Magna Carta was the Barons’ response to King John’s brutal practices. This exhibition highlights the global inspiration and resonance which it generated in subsequent centuries.
Members of the Society who are familiar with the work of A.A.Milne may remember a verse which starts: “King John was not a good man, / He had his little ways…”. His “little ways”, as recorded by the 13th–century Benedictine monk Matthew Paris, included the following catalogue of major offences: “[John] perverted the excellent institutions of the realm, mismanaged its laws and customs and misgoverned his subjects. His inclination became law; he oppressed his own subjects; he placed over them foreign mercenary soldiers and put to death lawful heirs whom he had taken as hostages, while aliens seized their lands”. Even by the standards of a cruel age, King John’s treatment of those who had illegally hunted deer in royal forests (blinding and castration) or had challenged him (starved to death, like Matilda de Briouze and her son) was exceptionally sadistic.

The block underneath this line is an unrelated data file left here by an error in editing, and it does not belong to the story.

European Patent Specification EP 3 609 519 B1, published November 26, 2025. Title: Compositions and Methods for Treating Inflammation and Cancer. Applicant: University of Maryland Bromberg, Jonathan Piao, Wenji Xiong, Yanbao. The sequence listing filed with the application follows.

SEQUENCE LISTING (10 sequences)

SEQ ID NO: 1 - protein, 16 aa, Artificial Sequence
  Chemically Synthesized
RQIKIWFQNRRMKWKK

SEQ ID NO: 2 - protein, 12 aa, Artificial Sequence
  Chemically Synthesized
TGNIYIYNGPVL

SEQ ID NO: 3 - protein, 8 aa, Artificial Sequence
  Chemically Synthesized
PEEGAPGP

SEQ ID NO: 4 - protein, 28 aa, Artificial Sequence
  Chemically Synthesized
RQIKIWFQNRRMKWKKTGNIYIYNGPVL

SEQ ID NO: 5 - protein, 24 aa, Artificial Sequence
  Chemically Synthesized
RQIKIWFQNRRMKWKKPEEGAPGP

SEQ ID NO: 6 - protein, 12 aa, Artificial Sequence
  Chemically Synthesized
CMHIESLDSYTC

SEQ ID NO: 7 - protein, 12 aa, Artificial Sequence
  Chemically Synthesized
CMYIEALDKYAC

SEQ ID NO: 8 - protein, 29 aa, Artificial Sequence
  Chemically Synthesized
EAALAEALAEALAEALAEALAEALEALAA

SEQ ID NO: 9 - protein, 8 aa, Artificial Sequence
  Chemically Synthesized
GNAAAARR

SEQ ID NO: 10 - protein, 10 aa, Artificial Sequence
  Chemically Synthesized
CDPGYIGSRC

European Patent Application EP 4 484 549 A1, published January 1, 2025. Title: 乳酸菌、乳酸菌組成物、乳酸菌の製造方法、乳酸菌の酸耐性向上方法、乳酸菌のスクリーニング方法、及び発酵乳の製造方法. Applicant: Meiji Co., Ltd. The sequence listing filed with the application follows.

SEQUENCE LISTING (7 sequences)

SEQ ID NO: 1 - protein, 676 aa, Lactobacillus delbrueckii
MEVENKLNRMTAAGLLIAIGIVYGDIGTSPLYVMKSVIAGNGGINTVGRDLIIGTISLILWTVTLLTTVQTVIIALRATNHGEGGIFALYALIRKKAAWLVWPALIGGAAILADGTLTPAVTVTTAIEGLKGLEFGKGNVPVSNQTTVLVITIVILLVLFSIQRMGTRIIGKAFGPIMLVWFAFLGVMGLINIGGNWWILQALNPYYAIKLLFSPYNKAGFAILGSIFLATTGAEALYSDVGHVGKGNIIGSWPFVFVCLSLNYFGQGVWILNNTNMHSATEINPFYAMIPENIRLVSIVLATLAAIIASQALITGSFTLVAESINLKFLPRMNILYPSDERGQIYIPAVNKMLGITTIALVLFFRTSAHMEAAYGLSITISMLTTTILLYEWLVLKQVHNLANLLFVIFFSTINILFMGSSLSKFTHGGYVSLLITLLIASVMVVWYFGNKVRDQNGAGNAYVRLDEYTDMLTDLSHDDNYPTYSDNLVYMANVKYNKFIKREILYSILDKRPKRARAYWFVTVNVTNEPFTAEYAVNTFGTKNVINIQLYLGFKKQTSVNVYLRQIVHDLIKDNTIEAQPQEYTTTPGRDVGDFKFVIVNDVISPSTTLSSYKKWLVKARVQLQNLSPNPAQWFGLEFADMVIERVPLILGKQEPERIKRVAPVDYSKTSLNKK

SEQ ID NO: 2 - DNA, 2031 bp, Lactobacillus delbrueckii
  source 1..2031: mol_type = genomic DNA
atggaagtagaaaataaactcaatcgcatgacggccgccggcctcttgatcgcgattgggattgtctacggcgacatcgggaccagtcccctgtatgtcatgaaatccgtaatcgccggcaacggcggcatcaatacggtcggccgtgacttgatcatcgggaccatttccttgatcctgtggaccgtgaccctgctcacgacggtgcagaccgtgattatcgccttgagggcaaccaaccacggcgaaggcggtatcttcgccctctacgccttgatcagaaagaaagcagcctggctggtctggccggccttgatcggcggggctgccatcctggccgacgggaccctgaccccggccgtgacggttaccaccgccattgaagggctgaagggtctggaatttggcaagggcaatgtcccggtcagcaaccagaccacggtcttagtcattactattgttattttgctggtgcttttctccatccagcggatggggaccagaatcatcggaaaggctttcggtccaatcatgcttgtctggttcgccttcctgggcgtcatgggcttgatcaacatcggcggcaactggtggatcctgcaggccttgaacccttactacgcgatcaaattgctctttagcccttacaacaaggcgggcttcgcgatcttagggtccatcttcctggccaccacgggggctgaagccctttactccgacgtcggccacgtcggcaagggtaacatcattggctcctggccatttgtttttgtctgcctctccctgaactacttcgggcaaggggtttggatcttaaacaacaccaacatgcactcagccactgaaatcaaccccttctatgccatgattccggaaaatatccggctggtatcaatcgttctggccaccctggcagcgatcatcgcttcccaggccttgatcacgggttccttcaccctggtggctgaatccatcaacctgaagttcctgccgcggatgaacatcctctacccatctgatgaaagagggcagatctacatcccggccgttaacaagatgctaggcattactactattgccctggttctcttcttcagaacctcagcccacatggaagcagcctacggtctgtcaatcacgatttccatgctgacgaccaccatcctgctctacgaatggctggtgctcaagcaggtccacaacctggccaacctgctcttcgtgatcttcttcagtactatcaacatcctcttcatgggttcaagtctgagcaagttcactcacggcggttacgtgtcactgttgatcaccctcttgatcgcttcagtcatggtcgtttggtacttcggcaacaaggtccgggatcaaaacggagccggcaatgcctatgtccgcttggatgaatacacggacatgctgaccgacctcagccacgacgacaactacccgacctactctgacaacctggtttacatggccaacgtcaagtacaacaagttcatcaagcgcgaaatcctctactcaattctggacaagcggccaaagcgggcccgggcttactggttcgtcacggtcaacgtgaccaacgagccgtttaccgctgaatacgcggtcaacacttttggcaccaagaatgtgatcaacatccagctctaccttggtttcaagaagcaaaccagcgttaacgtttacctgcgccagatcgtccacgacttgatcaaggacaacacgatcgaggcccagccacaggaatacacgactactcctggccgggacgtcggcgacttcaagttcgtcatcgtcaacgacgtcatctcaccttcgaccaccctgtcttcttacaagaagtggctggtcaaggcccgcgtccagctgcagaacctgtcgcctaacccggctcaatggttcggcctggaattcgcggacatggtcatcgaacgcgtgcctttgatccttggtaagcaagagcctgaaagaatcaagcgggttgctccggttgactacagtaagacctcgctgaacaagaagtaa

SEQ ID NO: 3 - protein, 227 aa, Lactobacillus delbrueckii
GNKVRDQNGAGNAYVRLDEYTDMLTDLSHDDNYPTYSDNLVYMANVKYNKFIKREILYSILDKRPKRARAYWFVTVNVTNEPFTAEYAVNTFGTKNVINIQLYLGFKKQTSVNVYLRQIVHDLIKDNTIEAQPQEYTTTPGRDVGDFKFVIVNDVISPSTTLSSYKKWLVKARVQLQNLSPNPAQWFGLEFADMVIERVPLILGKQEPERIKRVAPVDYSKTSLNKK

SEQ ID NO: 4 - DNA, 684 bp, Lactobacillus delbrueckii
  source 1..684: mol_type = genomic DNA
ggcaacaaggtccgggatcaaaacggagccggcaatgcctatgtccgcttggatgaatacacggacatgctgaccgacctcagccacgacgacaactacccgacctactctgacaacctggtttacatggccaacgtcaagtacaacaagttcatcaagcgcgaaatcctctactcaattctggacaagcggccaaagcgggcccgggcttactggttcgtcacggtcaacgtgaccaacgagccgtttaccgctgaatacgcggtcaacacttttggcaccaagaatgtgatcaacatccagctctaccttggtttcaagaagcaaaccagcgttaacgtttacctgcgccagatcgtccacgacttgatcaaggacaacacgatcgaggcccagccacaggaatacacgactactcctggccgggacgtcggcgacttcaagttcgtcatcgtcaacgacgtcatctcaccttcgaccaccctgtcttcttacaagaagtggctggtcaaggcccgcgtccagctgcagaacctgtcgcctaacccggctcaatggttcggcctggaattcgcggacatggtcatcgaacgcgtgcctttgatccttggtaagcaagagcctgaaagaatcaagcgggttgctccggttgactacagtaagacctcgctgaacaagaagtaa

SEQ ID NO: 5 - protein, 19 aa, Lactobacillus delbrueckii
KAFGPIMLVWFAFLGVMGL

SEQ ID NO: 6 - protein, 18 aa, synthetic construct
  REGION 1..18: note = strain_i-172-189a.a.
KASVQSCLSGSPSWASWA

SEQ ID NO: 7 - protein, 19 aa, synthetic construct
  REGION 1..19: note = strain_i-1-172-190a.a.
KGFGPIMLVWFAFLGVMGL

The outcome of his tyranny was that at Runnymede on 10th June, 1215, King John was obliged to sign the Articles of the Barons. Using the 48 clauses of the Articles of the Barons and issues raised by the Archbishop of Canterbury and the bishops, the royal Chancery prepared Magna Carta itself to which the royal seal was subsequently attached. The Great Charter established the principle that the monarch should be bound by the law of the land.
The British Library’s “once-in-a-lifetime” exhibition highlights the global inspiration and resonance which the Magna Carta has generated in subsequent centuries. Those who have been inspired include not only Oliver Cromwell and Thomas Jefferson but also Winston Churchill, Eleanor Roosevelt, Mahatma Gandhi and Nelson Mandela at whose trial the Great Charter was quoted.
Amongst the exhibits on display are the two original 1215 documents held at the British Library and also Thomas Jefferson’s hand-written draft of the Declaration of Independence. In addition there are examples of Magna Carta being used in political cartoons such as Thomas Rowlandson’s 1793 depiction of the contrast between the British and the French view of liberty as well as its use in 1911 in the on-going campaign for Votes for Women. To mark the 800th anniversary of the sealing of Magna Carta, the British artist Cornelia Parker has been commissioned to create a new artwork which is to be unveiled on 15th May, a week prior to our visit.
Our visit will take place on a Thursday afternoon in May.